Lorentz Transformations (split from why nothing >c)

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Sorry

This isn't the main issue.

We discuss on linearly speed at GR.

Therefore, the following example of rockets over rockets should work O.K.

At t=1 we get:

A-B-C-D-E-F-G-H-I-J-K-L-M

At t=3 we get:

A---B---C---D---E---F---G---H---I---J---K---L---M

I'm not sure what this is supposed to show, but I bet it is wrong.

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Because, if there is expansion of space and the galaxies are far enough away that this is significant, then you cannot compare their velocities without using GR to take the expansion into account. Therefore you cannot add velocities as you are doing.

Let's look again on that example:

B is located at a distance of 2571 Mpc from A and therefore, it is receding at a speed of 0.6c (from A).

C is located at a distance of 2571 Mpc from B and therefore, it is receding at a speed of 0.6c (from B).

Hence, the distance between A To C is 5142 Mpc.

The outcome is that the relative speed between A to C is 1.2c

What is wrong with that?

Edited by David Levy
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Let's look again on that example:

B is located at a distance of 2571 Mpc from A and therefore, it is receding at a speed of 0.6c (from A).

C is located at a distance of 2571 Mpc from B and therefore, it is receding at a speed of 0.6c (from B).

Hence, the distance between A To C is 5142 Mpc.

The outcome is that the relative speed between A to C is 1.2c

What is wrong with that?

OK. Looking at it again, your numbers are approximately correct. (This could be a first. We should have some sort of celebration.) I apologise for assuming that every calculation you post would be wrong, based on past experience.

The recessional speed is 71 km/s/Mpc and so at 2571 Mph it is 182,500 km/s or 06.c. At double that distance, it is 1.2c.

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However this calc is the seperation distance. Based upon a linear equation of Hubbles law. GR kicks in when you look at redshift values for those distances. You will find that z is not linear with seperation distance. Though it is approximately linear up to a point.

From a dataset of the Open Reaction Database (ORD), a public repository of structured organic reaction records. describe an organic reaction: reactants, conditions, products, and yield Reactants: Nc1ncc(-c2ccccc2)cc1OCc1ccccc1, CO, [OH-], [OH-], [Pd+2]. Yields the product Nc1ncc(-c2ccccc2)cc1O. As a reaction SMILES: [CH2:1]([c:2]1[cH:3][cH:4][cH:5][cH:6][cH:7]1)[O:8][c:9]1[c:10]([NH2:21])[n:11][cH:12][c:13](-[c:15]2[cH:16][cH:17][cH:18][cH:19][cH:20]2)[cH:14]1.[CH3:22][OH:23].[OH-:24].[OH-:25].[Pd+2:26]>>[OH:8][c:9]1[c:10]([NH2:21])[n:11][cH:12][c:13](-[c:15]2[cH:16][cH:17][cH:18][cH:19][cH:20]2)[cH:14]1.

Recall as well GR doesn't apply to Hubbles law. It is not inertial based.

Nothing is truly violating the speed limit c.

Edited by Mordred
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I think a lack of clarity in the original question has led to conflicting answers here.

If the distance between our target galaxies is comparatively small and they are each moving through space with respect to A at 0.6c then the relative velocity between B and C will necessarily be less than c and they will be able to see each other. At relativistic speeds spacetime is distorted.

If however the distance between all galaxies is vast and their apparent speed is due to the expansion of space between them then they will not be able to see each other and their relative speed is meaningless. Any distortion in spacetime due to their speed through space is voided by the expansion of spacetime between them.

That's my thoughts

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I think a lack of clarity in the original question has led to conflicting answers here.

If the distance between our target galaxies is comparatively small and they are each moving through space with respect to A at 0.6c then the relative velocity between B and C will necessarily be less than c and they will be able to see each other. At relativistic speeds spacetime is distorted.

If however the distance between all galaxies is vast and their apparent speed is due to the expansion of space between them then they will not be able to see each other and their relative speed is meaningless. Any distortion in spacetime due to their speed through space is voided by the expansion of spacetime between them.

That's my thoughts

That is a good attempt to clarify. Except ... we can see galaxies that are receding because of the expansion of space. More than that, we can see galaxies that are receding at more than c!

But the key point you make is that you can no longer (directly) compare their relative speeds.

Edited by Strange
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... More than that, we can see galaxies that are receding at more than c!

I did not know that

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OK. Looking at it again, your numbers are approximately correct. (This could be a first. We should have some sort of celebration.) I apologise for assuming that every calculation you post would be wrong, based on past experience.

The recessional speed is 71 km/s/Mpc and so at 2571 Mph it is 182,500 km/s or 06.c. At double that distance, it is 1.2c.

Thanks

I do appreciate the excellent support which I have got from all of you.

We all share the ambition to get better understanding about our complex universe.

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